The Bare Necessities song from the Jungle Book is perhaps one of the most iconic Disney songs of all time. Could the lyrics be right? Could “mother nature’s recipes” fulfil the basic needs for humans worldwide? Maybe it was this logic that inspired Sainsbury’s decision to introduce insects, specifically barbecue flavoured crickets, to their shelves this week.
This food launch isn’t as random as first appears. Since January 1st, the European Commission has been able to directly approve applications for the introduction of edible insect products in continental supply chains.
Prior to this, E.U. Legislation was an obstacle to insect consumption. Since then, eating insects has increased at such a sharp rate that the latest Meticulous Research™ report estimates that by 2023 the edible insect industry will be worth a whopping $1,181.6 million! No longer does the E.U. have reason to prevent producers of edible insects from spreading their wings in western food markets. Economically, who can really blame them? At that rate, insects will exceed the worth of their weight in gold.
This is a particularly shocking statistic. How can a food source so unappealing to European taste buds, have such a large demand elsewhere in the world? Well, it turns out that the suitability of insects as food is now being realised. The technology is now available to efficiently produce insects on a mass scale. Take the Austin based edible insect company Aspire Food Group, who went from earning their first revenue dollar to operating a robot staffed research centre in less than 3 years.
Furthermore, the increasing profit of companies such as these is creating a butterfly effect, culminating worldwide research into insect consumption. Higher profits mean more money is now put into experiments proving insects to be safe for human consumption under the General Food Law. As of late, there are now over 2000 species known to be edible for human consumption worldwide.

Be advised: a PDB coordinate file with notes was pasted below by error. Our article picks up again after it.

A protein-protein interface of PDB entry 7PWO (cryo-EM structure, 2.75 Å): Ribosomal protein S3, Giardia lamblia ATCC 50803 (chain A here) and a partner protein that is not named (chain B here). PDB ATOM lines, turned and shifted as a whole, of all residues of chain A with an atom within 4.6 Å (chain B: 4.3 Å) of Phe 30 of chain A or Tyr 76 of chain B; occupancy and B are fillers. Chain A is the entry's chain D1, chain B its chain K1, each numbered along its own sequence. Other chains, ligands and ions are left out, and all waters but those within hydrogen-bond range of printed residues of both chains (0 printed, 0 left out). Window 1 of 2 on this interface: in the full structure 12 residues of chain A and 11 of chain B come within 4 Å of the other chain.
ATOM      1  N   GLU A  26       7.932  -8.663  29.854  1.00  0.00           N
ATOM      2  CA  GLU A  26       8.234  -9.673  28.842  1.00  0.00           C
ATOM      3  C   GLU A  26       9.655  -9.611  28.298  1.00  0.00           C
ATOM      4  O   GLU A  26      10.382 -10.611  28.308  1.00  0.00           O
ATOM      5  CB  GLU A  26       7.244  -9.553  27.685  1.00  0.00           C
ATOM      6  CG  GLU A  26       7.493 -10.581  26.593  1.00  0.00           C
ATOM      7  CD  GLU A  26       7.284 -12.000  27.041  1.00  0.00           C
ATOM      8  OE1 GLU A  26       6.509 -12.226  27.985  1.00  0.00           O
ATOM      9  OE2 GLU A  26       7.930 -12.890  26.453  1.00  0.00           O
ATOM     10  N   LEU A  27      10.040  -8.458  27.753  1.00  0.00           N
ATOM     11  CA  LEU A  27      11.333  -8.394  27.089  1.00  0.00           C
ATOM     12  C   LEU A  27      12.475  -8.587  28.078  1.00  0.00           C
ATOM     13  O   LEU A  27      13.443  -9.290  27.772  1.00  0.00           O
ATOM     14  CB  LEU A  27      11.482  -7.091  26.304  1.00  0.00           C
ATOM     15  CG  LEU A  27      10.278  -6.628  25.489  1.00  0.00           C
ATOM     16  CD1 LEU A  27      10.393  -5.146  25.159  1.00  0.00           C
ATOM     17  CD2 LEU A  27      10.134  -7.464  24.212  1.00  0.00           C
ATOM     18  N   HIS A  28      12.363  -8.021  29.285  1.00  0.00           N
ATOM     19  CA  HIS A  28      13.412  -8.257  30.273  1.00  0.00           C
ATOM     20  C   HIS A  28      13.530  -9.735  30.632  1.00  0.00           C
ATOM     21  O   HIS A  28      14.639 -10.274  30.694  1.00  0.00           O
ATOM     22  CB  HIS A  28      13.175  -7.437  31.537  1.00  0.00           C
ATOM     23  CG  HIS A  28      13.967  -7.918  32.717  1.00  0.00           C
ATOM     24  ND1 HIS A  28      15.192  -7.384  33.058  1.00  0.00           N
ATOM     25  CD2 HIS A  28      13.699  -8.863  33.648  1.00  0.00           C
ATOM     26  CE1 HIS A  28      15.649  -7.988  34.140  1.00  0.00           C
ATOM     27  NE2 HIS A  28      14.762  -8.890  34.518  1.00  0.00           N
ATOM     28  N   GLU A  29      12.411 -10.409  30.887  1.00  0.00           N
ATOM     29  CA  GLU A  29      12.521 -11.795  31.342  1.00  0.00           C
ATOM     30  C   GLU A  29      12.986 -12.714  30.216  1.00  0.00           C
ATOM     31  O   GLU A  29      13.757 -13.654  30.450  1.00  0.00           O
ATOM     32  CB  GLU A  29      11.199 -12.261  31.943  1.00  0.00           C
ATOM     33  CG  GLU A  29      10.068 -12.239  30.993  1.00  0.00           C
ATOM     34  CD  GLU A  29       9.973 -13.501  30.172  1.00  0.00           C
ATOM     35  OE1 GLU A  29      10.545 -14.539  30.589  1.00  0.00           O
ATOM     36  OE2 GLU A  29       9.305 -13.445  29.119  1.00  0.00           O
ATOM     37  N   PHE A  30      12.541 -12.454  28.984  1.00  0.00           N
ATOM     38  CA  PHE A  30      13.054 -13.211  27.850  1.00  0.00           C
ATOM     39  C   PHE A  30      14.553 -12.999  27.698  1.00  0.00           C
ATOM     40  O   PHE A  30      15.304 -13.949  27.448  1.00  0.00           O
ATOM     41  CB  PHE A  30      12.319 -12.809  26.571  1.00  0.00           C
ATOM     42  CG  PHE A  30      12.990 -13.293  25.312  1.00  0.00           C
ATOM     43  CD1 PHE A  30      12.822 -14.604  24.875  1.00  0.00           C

Research is also starting to reveal desirable characteristics of insects as both a food source and a form of livestock. For example, critters such as crickets, regularly adopt the taste of whatever they are fed or cooked with. It’s therefore assumed they have the potential to be a great source of protein for even the world’s pickiest eaters. Studies in the Netherlands even prove that 64% of insect meals can currently satisfy all nutritional requirements.
It has also been discussed how crickets can be reared purely on unsold food from supermarkets. This possibility could create a food source sustained purely on recycled food products; idealistically, this will produce a supply chain with minimal inputs and negligible food waste. A livestock which requires less feed will produce significantly more stock for the resource-scarce populations of the world.
Unfortunately, the historical connotations of insects being ‘pests’ and unsanitary is what has hindered their consumption in the west. However, in a world of increasing migration, social stigmas surrounding food is rapidly disappearing. There is no reason to suggest that insects can’t join the list of delicacies that have undergone an improvement in public image. Take the lobster — in only 20 years they have transformed from a food consumed only in America’s toughest prisons to an upper-class New York delicacy.